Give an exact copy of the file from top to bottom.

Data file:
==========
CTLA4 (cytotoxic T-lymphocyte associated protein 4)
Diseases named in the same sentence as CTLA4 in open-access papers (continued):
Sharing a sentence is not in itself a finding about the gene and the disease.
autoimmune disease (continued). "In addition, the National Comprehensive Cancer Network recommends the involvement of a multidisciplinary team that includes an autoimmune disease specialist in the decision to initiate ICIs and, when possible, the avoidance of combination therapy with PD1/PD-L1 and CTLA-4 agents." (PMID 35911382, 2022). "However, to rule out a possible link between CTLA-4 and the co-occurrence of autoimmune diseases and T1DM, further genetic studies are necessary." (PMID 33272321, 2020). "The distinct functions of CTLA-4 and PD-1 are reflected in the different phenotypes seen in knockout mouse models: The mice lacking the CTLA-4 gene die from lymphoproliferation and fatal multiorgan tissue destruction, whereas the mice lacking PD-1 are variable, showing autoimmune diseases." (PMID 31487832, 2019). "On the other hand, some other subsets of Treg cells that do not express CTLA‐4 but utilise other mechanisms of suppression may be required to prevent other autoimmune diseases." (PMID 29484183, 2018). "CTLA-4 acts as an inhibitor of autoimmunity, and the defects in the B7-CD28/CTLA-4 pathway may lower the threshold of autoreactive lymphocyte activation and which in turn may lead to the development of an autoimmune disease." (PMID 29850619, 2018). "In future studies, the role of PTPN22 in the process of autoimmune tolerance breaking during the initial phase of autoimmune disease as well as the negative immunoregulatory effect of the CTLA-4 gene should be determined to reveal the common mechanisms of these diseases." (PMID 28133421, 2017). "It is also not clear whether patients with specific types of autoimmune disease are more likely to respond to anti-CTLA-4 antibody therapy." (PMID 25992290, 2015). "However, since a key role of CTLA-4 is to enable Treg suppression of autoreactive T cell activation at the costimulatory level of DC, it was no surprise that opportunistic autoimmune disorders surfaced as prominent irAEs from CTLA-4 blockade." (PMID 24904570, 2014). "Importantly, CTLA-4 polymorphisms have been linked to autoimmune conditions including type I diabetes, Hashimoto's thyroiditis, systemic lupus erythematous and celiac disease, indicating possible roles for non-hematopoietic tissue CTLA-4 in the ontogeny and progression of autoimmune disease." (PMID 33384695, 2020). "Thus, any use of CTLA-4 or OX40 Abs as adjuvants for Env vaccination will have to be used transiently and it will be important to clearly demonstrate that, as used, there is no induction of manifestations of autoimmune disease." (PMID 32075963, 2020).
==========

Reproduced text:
CTLA4 (cytotoxic T-lymphocyte associated protein 4)
Diseases named in the same sentence as CTLA4 in open-access papers (continued):
Sharing a sentence is not in itself a finding about the gene and the disease.
autoimmune disease (continued). "In addition, the National Comprehensive Cancer Network recommends the involvement of a multidisciplinary team that includes an autoimmune disease specialist in the decision to initiate ICIs and, when possible, the avoidance of combination therapy with PD1/PD-L1 and CTLA-4 agents." (PMID 35911382, 2022). "However, to rule out a possible link between CTLA-4 and the co-occurrence of autoimmune diseases and T1DM, further genetic studies are necessary." (PMID 33272321, 2020). "The distinct functions of CTLA-4 and PD-1 are reflected in the different phenotypes seen in knockout mouse models: The mice lacking the CTLA-4 gene die from lymphoproliferation and fatal multiorgan tissue destruction, whereas the mice lacking PD-1 are variable, showing autoimmune diseases." (PMID 31487832, 2019). "On the other hand, some other subsets of Treg cells that do not express CTLA‐4 but utilise other mechanisms of suppression may be required to prevent other autoimmune diseases." (PMID 29484183, 2018). "CTLA-4 acts as an inhibitor of autoimmunity, and the defects in the B7-CD28/CTLA-4 pathway may lower the threshold of autoreactive lymphocyte activation and which in turn may lead to the development of an autoimmune disease." (PMID 29850619, 2018). "In future studies, the role of PTPN22 in the process of autoimmune tolerance breaking during the initial phase of autoimmune disease as well as the negative immunoregulatory effect of the CTLA-4 gene should be determined to reveal the common mechanisms of these diseases." (PMID 28133421, 2017). "It is also not clear whether patients with specific types of autoimmune disease are more likely to respond to anti-CTLA-4 antibody therapy." (PMID 25992290, 2015). "However, since a key role of CTLA-4 is to enable Treg suppression of autoreactive T cell activation at the costimulatory level of DC, it was no surprise that opportunistic autoimmune disorders surfaced as prominent irAEs from CTLA-4 blockade." (PMID 24904570, 2014). "Importantly, CTLA-4 polymorphisms have been linked to autoimmune conditions including type I diabetes, Hashimoto's thyroiditis, systemic lupus erythematous and celiac disease, indicating possible roles for non-hematopoietic tissue CTLA-4 in the ontogeny and progression of autoimmune disease." (PMID 33384695, 2020). "Thus, any use of CTLA-4 or OX40 Abs as adjuvants for Env vaccination will have to be used transiently and it will be important to clearly demonstrate that, as used, there is no induction of manifestations of autoimmune disease." (PMID 32075963, 2020).